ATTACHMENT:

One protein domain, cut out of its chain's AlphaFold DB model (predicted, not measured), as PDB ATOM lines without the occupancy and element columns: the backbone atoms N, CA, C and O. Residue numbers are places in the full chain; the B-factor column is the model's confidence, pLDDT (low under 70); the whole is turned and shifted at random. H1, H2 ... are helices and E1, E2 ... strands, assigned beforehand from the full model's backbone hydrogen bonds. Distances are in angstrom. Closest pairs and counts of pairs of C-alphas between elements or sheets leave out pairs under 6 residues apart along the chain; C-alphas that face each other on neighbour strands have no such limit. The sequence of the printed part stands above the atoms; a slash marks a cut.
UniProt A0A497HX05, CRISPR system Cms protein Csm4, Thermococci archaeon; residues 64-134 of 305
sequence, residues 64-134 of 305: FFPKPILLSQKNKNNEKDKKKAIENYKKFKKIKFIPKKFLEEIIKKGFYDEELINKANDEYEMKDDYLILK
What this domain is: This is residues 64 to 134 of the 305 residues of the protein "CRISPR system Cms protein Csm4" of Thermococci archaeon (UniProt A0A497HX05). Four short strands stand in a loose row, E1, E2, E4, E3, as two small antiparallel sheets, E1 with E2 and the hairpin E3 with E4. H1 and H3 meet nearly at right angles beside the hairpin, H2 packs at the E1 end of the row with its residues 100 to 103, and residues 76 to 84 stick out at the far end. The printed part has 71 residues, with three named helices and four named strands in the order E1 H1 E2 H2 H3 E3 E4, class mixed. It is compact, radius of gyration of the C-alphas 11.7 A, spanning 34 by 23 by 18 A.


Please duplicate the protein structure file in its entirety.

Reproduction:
One protein domain, cut out of its chain's AlphaFold DB model (predicted, not measured), as PDB ATOM lines without the occupancy and element columns: the backbone atoms N, CA, C and O. Residue numbers are places in the full chain; the B-factor column is the model's confidence, pLDDT (low under 70); the whole is turned and shifted at random. H1, H2 ... are helices and E1, E2 ... strands, assigned beforehand from the full model's backbone hydrogen bonds. Distances are in angstrom. Closest pairs and counts of pairs of C-alphas between elements or sheets leave out pairs under 6 residues apart along the chain; C-alphas that face each other on neighbour strands have no such limit. The sequence of the printed part stands above the atoms; a slash marks a cut.
UniProt A0A497HX05, CRISPR system Cms protein Csm4, Thermococci archaeon; residues 64-134 of 305
sequence, residues 64-134 of 305: FFPKPILLSQKNKNNEKDKKKAIENYKKFKKIKFIPKKFLEEIIKKGFYDEELINKANDEYEMKDDYLILK
What this domain is: This is residues 64 to 134 of the 305 residues of the protein "CRISPR system Cms protein Csm4" of Thermococci archaeon (UniProt A0A497HX05). Four short strands stand in a loose row, E1, E2, E4, E3, as two small antiparallel sheets, E1 with E2 and the hairpin E3 with E4. H1 and H3 meet nearly at right angles beside the hairpin, H2 packs at the E1 end of the row with its residues 100 to 103, and residues 76 to 84 stick out at the far end. The printed part has 71 residues, with three named helices and four named strands in the order E1 H1 E2 H2 H3 E3 E4, class mixed. It is compact, radius of gyration of the C-alphas 11.7 A, spanning 34 by 23 by 18 A.